Sunstein: Government must fund abortion
Declares 'no problem' forcing
taxpayers with religious, moral conflict
The government should be required to fund abortion in cases such as
rape or incest, argues President Obama's newly confirmed regulatory
czar, Cass Sunstein.
"I have argued that the Constitution ... forbids government from
refusing to pay the expenses of abortion in cases of rape or incest, at
least if government pays for childbirth in such cases," Sunstein wrote
in his 1993 book "The Partial Constitution."
In the book, obtained and reviewed by WND, Sunstein sets forth a
radical new interpretation of the Constitution. The book contains a
chapter entitled "It's the government's money" in which Sunstein
strongly argues the government should be compelled to fund abortions
for women victimized by rape or incest.
The Obama czar posits that funding only childbirth but not abortion
"has the precise consequence of turning women into involuntary
Sunstein argues that refusing to fund abortion "would require poor
women to be breeders," while co-opting women's bodies "in the service
of third parties" – referring to fetuses.
Sunstein wrote he has no problem with forcing taxpayers to fund
abortions even if they morally object to their money being used for
such a purpose.
He wrote: "There would be no tension with the establishment clause if
people with religious or other objections were forced to pay for that
procedure (abortion). Indeed, taxpayers are often forced to pay for
things – national defense, welfare, certain forms of art, and others –
to which they have powerful moral and even religious objections."
Sunstein is not shy about expressing his radical beliefs in papers and
books, although many of his controversial arguments have received
little to no news media attention or public scrutiny.
WND previously reported Sunstein drew up in an academic book a "First
Amendment New Deal" – a new "Fairness Doctrine" that would include the
establishment of a panel of "nonpartisan experts" to ensure "diversity
of view" on the airwaves.
WND also reported Sunstein proposed a radical new "bill of rights" in a
2004 book, "The Second Bill of Rights: FDR'S Unfinished Revolution and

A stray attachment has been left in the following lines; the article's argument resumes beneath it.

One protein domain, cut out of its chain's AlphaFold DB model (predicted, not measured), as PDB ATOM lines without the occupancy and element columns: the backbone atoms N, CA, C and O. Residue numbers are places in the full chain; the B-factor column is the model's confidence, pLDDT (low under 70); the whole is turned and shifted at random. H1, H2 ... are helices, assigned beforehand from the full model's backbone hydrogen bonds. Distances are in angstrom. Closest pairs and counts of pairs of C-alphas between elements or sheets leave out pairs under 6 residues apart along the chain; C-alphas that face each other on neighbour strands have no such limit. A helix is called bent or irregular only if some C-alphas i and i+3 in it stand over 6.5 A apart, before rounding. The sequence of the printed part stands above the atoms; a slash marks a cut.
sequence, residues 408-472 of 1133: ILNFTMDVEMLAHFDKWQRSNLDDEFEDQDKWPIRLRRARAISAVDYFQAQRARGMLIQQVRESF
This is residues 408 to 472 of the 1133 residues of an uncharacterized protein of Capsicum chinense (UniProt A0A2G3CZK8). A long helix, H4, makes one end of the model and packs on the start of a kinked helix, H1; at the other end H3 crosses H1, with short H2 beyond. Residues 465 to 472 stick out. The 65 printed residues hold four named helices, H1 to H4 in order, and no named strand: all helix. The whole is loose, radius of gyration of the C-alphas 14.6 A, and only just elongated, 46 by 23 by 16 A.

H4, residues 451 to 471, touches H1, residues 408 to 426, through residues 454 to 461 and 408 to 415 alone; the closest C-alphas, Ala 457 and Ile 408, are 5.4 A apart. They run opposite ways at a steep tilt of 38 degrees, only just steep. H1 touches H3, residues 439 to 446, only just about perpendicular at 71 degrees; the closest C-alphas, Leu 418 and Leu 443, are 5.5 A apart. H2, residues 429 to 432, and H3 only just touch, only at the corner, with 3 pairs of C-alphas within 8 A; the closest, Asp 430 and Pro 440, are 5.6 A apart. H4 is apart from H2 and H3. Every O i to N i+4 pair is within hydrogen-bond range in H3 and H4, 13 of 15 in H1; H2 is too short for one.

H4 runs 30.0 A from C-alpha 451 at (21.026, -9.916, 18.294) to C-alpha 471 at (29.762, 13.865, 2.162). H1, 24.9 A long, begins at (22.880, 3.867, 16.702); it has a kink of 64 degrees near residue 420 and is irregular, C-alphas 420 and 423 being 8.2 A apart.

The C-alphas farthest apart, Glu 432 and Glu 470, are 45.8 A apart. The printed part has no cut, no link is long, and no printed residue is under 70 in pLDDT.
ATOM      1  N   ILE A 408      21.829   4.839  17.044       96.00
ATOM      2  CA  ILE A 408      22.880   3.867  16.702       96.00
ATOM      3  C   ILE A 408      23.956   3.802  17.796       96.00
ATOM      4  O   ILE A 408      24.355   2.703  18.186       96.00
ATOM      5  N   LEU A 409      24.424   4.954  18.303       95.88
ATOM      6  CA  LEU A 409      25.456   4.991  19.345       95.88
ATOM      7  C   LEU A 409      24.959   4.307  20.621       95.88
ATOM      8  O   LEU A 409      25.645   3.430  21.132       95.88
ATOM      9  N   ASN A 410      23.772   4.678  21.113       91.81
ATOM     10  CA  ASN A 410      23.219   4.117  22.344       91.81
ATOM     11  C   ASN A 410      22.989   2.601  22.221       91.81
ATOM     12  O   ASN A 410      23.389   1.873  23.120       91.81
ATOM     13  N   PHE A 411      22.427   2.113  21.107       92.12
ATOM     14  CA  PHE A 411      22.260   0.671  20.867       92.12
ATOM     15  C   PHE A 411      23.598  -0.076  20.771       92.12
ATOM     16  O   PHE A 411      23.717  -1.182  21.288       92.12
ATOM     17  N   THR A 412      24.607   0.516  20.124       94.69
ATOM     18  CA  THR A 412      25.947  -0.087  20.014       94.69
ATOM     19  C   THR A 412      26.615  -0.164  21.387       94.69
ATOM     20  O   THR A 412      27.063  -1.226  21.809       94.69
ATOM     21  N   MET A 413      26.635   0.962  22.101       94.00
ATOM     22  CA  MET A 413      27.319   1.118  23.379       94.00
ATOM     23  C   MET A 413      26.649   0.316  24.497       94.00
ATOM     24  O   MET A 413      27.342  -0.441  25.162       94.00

Why We Need It More than Ever," in which he advanced the radical notion
that welfare rights, including some controversial inceptions, be
granted by the state.
WND has learned that in April 2005, Sunstein opened up a conference at
Yale Law School entitled "The Constitution in 2020," which sought to
change the nature and interpretation of the Constitution by that year.
Sunstein has been a main participant in the movement which openly seeks
to create a "progressive" consensus as to what the U.S. Constitution
should provide for by the year 2020. It also suggests strategy for how
liberal lawyers and judges might bring such a constitutional regime
Just before his appearance at the conference, Sunstein wrote a blog
entry in which he explained he "will be urging that it is important to
resist, on democratic grounds, the idea that the document should be
interpreted to reflect the view of the extreme right-wing of the
In his "Second Bill of Rights" book, Sunstein laid out what he wants to
become the new bill of rights, which he calls the Second Bill of Rights:
Among his mandates are:
* The right to a useful and remunerative job in the
industries or shops or farms or mines of the nation;
* The right to earn enough to provide adequate food
and clothing and recreation;
* The right of every farmer to raise and sell his
products at a return which will give him and his family a decent living;
* The right of every businessman, large and small,
to trade in an
atmosphere of freedom from unfair competition and domination by
monopolies at home or abroad;
* The right of every family to a decent home;
* The right to adequate medical care and the
opportunity to achieve and enjoy good health;
* The right to adequate protection from the economic
fears of old age, sickness, accident, and unemployment;
* The right to a good education.
On one page in his "Second Bill of Rights" book, Sunstein claims he is
"not seriously arguing" his bill of rights be "encompassed by anything
in the Constitution," but on the next page he states that "if the
nation becomes committed to certain rights, they may migrate into the
Later in the book, Sunstein argues that "at a minimum, the second bill
should be seen as part and parcel of America's constitutive
Contact: Aaron Klein
Date: September 29, 2009
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The IFRL is the largest grassroots pro-life organization in
Illinois. A non-profit organization, that serves as the state
coordinating body for local pro-life chapters representing thousands of
Illinois citizens working to restore respect for all human life in our
society. The IFRL is composed of people of different political
persuasions, various faiths and diverse economic, social and ethnic
backgrounds. Since 1973 the Illinois Federation for Right to Life has
been working to end abortion and restore legal protection to those members of the
human family who are threatened by abortion, infanticide and euthanasia. Diverse though we are, we hold one common belief - that
every human being has an inalienable right to life that is precious and must be protected. IFRL is
dedicated to restoring the right to life to the unborn, and protection
for the disabled and the elderly. Click here to learn more about the IFRL.